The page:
The Flag of the
Pawnee Nation
©Copyright Pawnee Nation of Oklahoma, P.O. Box 438 Pawnee,Ok 74058
For problems or questions regarding this web contact
webmaster@pawneenationtaxcommission.com
last updated June 21, 2005
©Copyright Pawnee Nation of Oklahoma, P.O. Box 438 Pawnee,Ok 74058
For problems or questions regarding this web contact
webmaster@pawneenationtaxcommission.com
last updated September 25, 2007
                                 





















The miniature stars and stripes on the blue field symbolizes America.

The Plains Indian Tribes called the Pawnee ‘wolves’ because of their cunning
and courage.  Thus, the emblem of the wolf, which also meant to the Pawnees
“Men of Men”.

Crossed on the blue field is a peace pipe and tomahawk.  The peace pipe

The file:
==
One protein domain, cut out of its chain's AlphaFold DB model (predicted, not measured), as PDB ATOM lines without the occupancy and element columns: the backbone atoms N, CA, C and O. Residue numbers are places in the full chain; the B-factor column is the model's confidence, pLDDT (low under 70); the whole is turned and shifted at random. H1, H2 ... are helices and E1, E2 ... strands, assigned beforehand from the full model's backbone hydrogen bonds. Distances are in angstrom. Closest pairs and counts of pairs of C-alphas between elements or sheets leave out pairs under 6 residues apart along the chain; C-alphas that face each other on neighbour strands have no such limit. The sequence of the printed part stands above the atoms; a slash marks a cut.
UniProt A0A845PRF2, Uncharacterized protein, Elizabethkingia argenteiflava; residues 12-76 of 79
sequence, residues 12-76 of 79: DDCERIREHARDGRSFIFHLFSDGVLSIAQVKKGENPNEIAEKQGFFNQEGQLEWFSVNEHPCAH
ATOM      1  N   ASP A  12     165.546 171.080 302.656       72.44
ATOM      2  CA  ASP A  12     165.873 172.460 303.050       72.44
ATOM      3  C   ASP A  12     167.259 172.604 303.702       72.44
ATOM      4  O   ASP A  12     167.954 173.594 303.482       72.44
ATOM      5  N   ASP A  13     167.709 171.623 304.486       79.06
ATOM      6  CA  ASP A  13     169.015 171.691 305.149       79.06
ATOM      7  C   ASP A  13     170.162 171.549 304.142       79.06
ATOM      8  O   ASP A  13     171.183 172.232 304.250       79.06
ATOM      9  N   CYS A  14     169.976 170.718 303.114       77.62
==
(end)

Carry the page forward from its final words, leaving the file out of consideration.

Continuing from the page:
standing for peace and the tomahawk for war.

Below are eight arrowheads emblematic of the wars in which the Pawnees
have fought in the service of their country; the Indian wars, the Spanish
American war, World War I, World War II, Korean War, Viet Nam, Desert Storm,
and Iraq.

The flag means Pawnee Indians, in peace and war, always courageous and
always loyal to America.

The flag staff is an old time Pawnee Lance with a genuine flint spearhead.

The staff has beadwork mounted on buckskin opposite the blue field.  The
many colors in the beadwork symbolize our various ceremonies and our old
people who have gone on before us.

The four prime eagle feathers attached to the top of the flag represent the four
Pawnee bands; Chaui, Pitahawirata, Skidi, and Kitkehahki.

A sprig of cedar should be attached to the staff during homecoming, Armistice
Day, Christmas and on occasions of state.  We use cedar in sacred
ceremonies, and use it also for prayer.  It is a token of prayer and a token of
peace.

Like the flag of the United States, the Pawnee Indian Flag should never be
desecrated and it should never touch the ground.